Last night’s boffo showcase by the 15-year-old Blue13 Dance Company brought great pleasure, including a former secret now in plain sight thanks to presentation by The Wallis: the presence of a real choreographer in our midst. Achinta McDaniel, American-born of Indian descent, along with her handsome dance troupe, displayed the right stuff in Friday’s fulsome dance program in Beverly Hills. It’s the kind of melding of ideas and entertainment that can return dance to the mainstream of cultural and political expression — a space the art form long occupied, but in recent decades dance has stumbled.
For reasons mostly economic but also due to a dearth of talent, the American dance landscape is the bastion of the ‘repertory’-company model, where disparate works are curated from choreographer guns-for-hire. Blue13, last night, was the exception. Here was 90 minutes of the real deal: a rich evening of variegated works created by a single artist. And it was something to behold. The voice is female, it is strong, it is wildly theatrical, and it has dance bursting at every seam. McDaniel, previously championed in Los Angeles by the Ford Amphitheatre and a guest instructor at the USC Kaufman School of Dance, came through for The Wallis with the type of high-impact, high-quality dance concert that has my heart.
The engine behind McDaniel’s forceful grasp on movement, and the source of her obvious passion for it, is her grounding in the Indian dance form, kathak, and her expanding that classical form into realms of pop, commercial, and modern-dance. Similar to the great jazz choreographer, Jack Cole (1911 – 1974), McDaniel steeps her work in wide-legged, ground-hugging, foot-stomping, body-syncopated, armwork-precise, infectiously rhythmic Indian dance. Working from that base, she erupts easily into fillips like head squiggles, torso shimmies, and leg flicks. She is a most fluid, and fluent, inventor, dotting her dance message with embellishments like a fine orator. She is unafraid to employ metaphor and narrative. She fluctuates her tempi, modulates her dynamics; at times she screams dance; at others her dance speaks sotto voce. Sometimes, she just tells it straight like a brave artist.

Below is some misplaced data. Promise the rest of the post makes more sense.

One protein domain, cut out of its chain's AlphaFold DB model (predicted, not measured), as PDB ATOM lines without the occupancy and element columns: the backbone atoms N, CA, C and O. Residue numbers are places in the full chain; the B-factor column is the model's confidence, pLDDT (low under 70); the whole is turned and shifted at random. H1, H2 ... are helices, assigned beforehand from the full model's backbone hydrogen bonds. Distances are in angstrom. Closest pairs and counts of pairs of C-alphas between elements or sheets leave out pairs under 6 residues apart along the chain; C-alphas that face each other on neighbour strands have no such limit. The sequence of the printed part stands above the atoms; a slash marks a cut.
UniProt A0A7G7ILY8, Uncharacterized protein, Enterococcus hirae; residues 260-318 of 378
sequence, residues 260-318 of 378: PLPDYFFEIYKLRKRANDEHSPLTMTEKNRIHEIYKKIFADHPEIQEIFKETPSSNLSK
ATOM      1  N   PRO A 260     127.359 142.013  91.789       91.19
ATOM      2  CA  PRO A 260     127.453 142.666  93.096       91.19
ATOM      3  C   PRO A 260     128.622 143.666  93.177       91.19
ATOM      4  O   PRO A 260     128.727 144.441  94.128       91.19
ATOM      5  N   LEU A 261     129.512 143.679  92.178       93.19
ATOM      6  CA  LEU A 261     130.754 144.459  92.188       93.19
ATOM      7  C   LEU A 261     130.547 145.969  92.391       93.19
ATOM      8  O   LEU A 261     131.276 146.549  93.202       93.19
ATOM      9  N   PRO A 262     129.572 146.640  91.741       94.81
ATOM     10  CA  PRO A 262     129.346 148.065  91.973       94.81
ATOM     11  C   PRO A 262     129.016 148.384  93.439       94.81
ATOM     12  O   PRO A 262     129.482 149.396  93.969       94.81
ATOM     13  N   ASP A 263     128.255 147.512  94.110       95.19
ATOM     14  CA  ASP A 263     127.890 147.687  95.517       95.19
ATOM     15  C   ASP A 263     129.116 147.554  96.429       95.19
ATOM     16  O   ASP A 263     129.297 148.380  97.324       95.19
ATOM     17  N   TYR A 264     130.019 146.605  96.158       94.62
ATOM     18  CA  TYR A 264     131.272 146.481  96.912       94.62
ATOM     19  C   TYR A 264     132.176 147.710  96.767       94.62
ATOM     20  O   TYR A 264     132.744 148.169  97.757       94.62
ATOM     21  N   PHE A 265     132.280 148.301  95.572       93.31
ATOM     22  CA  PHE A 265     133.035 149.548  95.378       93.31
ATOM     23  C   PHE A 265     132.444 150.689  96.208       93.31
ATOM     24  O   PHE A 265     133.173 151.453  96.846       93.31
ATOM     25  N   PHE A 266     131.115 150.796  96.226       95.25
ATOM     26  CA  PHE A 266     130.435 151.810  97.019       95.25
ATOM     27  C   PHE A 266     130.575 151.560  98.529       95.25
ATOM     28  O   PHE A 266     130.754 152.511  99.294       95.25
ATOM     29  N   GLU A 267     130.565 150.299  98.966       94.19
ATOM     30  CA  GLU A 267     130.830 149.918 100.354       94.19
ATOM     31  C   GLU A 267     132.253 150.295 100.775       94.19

The program opened in silence and smoke, with “How to/not be Adequately Indian,” a modern-dance work to electro-trance music, performed before a backdrop first a purple band then a pink one. A motif of dancers holding the fabric of their costumes beautifully integrated dance with costume. (That was the case the entire evening. A simple touch had dancers moving with hands tucked in pockets.) The wide-reaching program then moved to “Diya au Toofan,” a raucous throwdown of randy Bollywood boogieing in bright oranges and purples.
The evening’s main event was its politically charged world premiere, Terpsichore in Ghungroos, a three-chaptered escapade (but I counted four?) and a cri de couer of a modern multicultural woman. In a clear evocation of colonial India, McDaniel made brilliant use of a dance-friendly prop — the undergarment that literally gave 19th century women of a certain social class their form, the hoop skirt, with its overlying petticoat. This hidden feminine gear, outed by McDaniel, the choreographer explored with finesse, as the hoops dropped from overhead like nasty little white cages. Then they appeared as sketches on an artful backdrop; then the dancers wore them; then they toyed skillfully with the white petticoats, tossing them around.
In a strong ending, the dancers, their brown-spotted unitards echoing their brown skin, cowered in subservient positions to the ‘mastering’ skirt hoops. The work needs tightening (the bit in sweatpants feels redundant although its use of lifts was interesting), but, hey, put it on the road! Bringing the work alive was fantastic original music from the pit: Enrique Lara on percussion, Alma Cielo on violin and sarangi, and Paul Livingstone on upright bass and goobgoobi.
Backdrops, indicate consideration for presentation and stagecraft. Costumes added color and shape. Fabulous drummers popped onstage and off, upping the energy. What dancer could not kill him or herself with this thumping noise nearby? Wonderful dancers, a tribe of them! The level of preparedness was exceptional. The cadre of men rocked my world to Mumbai and back. They anchor the program. Hang onto them!
As a Cole aficionado, I enjoyed the ankle bells and while I get the addiction to that sound, perhaps not in every piece? Similar to Cole, whose weakness was finishing his works, McDaniel needs stronger endings (her premiere excepted from this critique). She needs to tighten; who doesn’t?
The volume of pure dance — joyous, raucous — was off the charts, if that’s what you like, and I do, then go. McDaniel and Blue13 are putting the dance back into dance.
Blue13 Dance Company | The Wallis | Feb 21-22
arts·meme founder/dance critic Debra Levine authored this review.